Several of the February events @Princeton Public Library focus on issues of bias in race, religion, and ethnicity. Not in Our Town/Princeton is directly involved in the events on February 1 and 7.
Continuing Conversations on Race and White Privilege
Feb 1, 7:30 p.m.
The dialogue on race and white privilege begun at Not In Our Town’s series “Engaging Together to Explore White Privilege” continues. There is no need to have attended any of the series’ sessions to participate. This will be a drop-in format, facilitated by members of the Princeton-based interracial and interfaith social action group. Topics will include feelings about the term “white privilege” and issues relevant to our community and nation. The topic for this month will be Jennifer Baszile’s “The Black Girl Next Door,” to be featured at the library on Sunday, February 7, at 2 p.m. (see below).
Witherspoon-Jackson Genealogy Group
Feb 4, 3 p.m.
The new Witherspoon-Jackson Genealogy Group will meet monthly in the Princeton Room to share ideas, listen to speakers, get beginners started with researching their roots and help each other with problems.
The group concentrates on the history of families who lived in the historic Witherspoon-Jackson community. On the steering committee are Carl E. Brown, Jr., Penney Edwards-Carter, Lucy Hall, Robert Harmon, Wallace Holland, Henry F. Pannell, Shirley Satterfield and Joseph Tadlock. Those interested in Princeton history or genealogy are invited to attend.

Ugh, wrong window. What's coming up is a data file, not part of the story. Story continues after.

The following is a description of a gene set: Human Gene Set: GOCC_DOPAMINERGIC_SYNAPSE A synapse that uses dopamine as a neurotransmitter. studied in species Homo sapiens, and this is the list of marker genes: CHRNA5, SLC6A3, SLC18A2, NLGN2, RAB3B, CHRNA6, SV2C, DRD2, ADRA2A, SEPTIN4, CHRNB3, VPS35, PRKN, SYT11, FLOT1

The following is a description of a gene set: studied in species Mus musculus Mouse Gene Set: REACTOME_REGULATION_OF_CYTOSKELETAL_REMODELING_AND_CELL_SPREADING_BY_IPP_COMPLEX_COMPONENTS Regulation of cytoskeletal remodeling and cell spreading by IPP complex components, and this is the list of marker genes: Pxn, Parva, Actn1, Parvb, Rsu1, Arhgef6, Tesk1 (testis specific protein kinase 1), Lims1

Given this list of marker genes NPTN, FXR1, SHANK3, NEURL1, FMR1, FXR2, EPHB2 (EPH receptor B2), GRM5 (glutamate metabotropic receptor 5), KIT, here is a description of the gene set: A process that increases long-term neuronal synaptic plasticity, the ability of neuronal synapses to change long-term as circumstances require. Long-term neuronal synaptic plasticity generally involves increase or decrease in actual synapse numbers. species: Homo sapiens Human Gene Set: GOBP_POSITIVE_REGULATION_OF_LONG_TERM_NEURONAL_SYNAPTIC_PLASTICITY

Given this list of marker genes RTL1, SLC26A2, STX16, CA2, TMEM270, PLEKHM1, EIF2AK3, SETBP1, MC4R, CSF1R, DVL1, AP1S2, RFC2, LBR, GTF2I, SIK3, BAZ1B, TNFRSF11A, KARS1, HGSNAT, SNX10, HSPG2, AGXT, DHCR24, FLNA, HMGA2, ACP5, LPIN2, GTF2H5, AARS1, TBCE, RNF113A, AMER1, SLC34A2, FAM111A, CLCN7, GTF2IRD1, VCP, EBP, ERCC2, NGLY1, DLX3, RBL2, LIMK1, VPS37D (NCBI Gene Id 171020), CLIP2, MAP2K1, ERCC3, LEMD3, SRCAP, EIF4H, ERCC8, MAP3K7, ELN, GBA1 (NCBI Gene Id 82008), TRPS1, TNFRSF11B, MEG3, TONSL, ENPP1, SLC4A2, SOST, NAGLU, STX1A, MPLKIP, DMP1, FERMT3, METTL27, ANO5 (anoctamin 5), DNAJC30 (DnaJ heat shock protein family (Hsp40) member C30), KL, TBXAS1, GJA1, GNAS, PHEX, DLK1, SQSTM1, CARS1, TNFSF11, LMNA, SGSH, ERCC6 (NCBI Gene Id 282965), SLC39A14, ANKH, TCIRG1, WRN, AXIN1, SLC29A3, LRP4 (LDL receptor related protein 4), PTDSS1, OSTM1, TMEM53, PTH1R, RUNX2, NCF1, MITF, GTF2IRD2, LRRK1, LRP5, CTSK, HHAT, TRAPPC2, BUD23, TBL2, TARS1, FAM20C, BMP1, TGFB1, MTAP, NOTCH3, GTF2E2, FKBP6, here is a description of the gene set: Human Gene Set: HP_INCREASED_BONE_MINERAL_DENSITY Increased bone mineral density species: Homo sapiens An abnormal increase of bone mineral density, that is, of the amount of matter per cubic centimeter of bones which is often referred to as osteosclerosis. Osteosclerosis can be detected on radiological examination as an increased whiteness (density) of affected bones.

African American Read-In: Jennifer Baszile
Sunday, Feb. 7, 2 p.m.
The author of “The Black Girl Next Door” will be the speaker at this event. Baszile’s memoir is about her childhood in an affluent Southern California suburb as a post-segregation child in a not-quite-integrated world. In trips to her parents’ childhood homes in Louisiana and Detroit, she sees their very different American pasts. Baszile followed the path her parents set out to become the first black female professor at Yale University, in its history department. This is the 21st year of the African American Read-In, celebrated in communities across the nation. Initiated by the Black Caucus of the National Council of Teachers of English, the Read-in focuses on literacy and black literary culture.
Contemporary Fiction Group: “What Is the What” by Dave Eggers
Thursday, Feb. 11, 10:30 a.m.
Moving, suspenseful and unexpectedly funny, this epic novel is based on the life of Valentino Achak Deng, one of the “Lost Boys” forced to leave his village in Sudan at age 7 and trek hundreds of miles by foot to find freedom. When he finally settles in the United States, his life is one of promise as well as heartache and new challenges.
Feb 28, 3:30 p.m.
Rabbi Donna Kirshbaum, who serves Congregation String of Pearls in Princeton, will tell the classic story of the holiday Purim. The heroine is Queen Esther of Persia, whose bravery in the face of irrational hatred is still a model of many virtues worth emulating by both children and adults.